By Dougie Portwood, Director of Strategic Program Management at GreenRoad
As I was out for a walk the other night, preparing to write this piece, I began thinking about games and the role they play in our lives. For thousands of years, even before the first Olympics, humans have created and participated in games as a way to test and expand our abilities.
We’ve since learned a great deal about the psychology of games. It turns out there’s a reason games sprung up even before civilized societies—they’re an extension of fundamental human needs. Games benefit humans cognitively, socially, motivationally, and emotionally, leaving a lasting effect and encouraging us to seek out more of these experiences. Fogg’s Behavior Model shows that games can actually drive human behavior by converging three factors: motivation, ability, and the trigger (being asked to do something).
In the last few years, the psychology of games has begun to penetrate new areas of our lives, like work. Companies are finding that by gamifying work tasks they can boost employee motivation, make training more engaging, and create development opportunities. At the same time, incentivizing employees directly releases some of the pressure on managers to change employee behavior. Employees can track their own progress and receive instant feedback, putting them in control of their own destiny.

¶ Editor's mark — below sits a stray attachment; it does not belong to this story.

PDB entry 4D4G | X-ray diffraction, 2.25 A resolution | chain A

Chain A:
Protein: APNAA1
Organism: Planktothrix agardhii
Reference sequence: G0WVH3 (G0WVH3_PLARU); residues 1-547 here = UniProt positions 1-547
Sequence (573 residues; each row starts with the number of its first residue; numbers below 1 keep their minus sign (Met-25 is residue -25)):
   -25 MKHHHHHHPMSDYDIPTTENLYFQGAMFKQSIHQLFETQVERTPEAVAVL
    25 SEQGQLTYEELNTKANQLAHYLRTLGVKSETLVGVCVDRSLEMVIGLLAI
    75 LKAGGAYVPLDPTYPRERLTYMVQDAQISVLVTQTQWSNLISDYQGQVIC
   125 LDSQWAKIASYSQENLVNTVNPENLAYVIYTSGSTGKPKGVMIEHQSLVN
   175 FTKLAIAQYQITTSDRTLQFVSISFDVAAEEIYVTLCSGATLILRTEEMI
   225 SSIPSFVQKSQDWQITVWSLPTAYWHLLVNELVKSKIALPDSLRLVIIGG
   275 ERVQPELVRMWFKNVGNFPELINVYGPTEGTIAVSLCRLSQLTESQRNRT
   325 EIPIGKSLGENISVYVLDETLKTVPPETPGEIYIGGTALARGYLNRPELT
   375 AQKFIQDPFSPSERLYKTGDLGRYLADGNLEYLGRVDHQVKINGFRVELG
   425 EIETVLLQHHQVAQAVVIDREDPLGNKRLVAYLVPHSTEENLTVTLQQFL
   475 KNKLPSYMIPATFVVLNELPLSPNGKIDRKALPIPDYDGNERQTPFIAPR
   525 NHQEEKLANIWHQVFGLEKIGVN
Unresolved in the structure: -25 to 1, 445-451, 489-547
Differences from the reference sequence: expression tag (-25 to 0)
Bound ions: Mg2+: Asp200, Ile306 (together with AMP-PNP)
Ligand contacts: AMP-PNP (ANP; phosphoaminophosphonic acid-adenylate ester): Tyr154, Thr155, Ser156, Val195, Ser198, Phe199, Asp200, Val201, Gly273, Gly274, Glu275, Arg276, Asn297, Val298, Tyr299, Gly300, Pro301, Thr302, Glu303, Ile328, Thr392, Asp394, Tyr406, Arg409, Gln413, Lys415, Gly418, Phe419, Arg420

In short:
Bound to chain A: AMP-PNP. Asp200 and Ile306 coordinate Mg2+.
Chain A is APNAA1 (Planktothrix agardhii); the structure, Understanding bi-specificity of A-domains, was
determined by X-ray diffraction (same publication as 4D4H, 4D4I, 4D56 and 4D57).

At a fundamental level, successful gamification either inspires competition, offers rewards for achievements, or both. When I was a bus driver, back before “gamification” was a word, my company inspired friendly competition by ranking drivers based on safety score and other driving skills.
GreenRoad has taken driving gamification to a new level for fleets using mobile apps and sophisticated sensor technology. Our virtual leaderboards motivate fleet drivers to improve their rankings, while instant driver feedback and driving safety scores give them achievement levels to “unlock.” We also recognize outstanding drivers at the end of each year with the Fleet Elite distinction. These tactics have worked phenomenally for motivating and engaging fleets around the world.
But fleets aren’t the only teams looking for smart mobility technology today. The newly expanding mobile workforce includes a large subset of people who drive for work but are more loosely connected and less likely to respond to driving competitions, such as sales teams, consultants, and regional managers. For those mobile teams, more tangible rewards systems like bonuses and company recognition might be more effective.
Approaching gamification from both a competition and rewards standpoint can help companies truly offer a unique experience to engage and retain employees. Solutions like GreenRoad also ensure those mobile employees are receiving continuous training and helping their companies to reduce risk and costs associated with vehicle accidents. It’s gamification at its best, rolling motivation, training, and long-term company-wide improvements into one tidy package.
Though our careers and technologies have changed since the first Olympics, our basic human wiring has not. As mobile workforces become more and more mobile, the face of employee engagement will continue to change, while growing more important for dispersed mobile teams. Motivated workers, healthier employees and vehicles, happier customers, and an overall safer and more cost-effective company—it all begins with just a little bit of fun.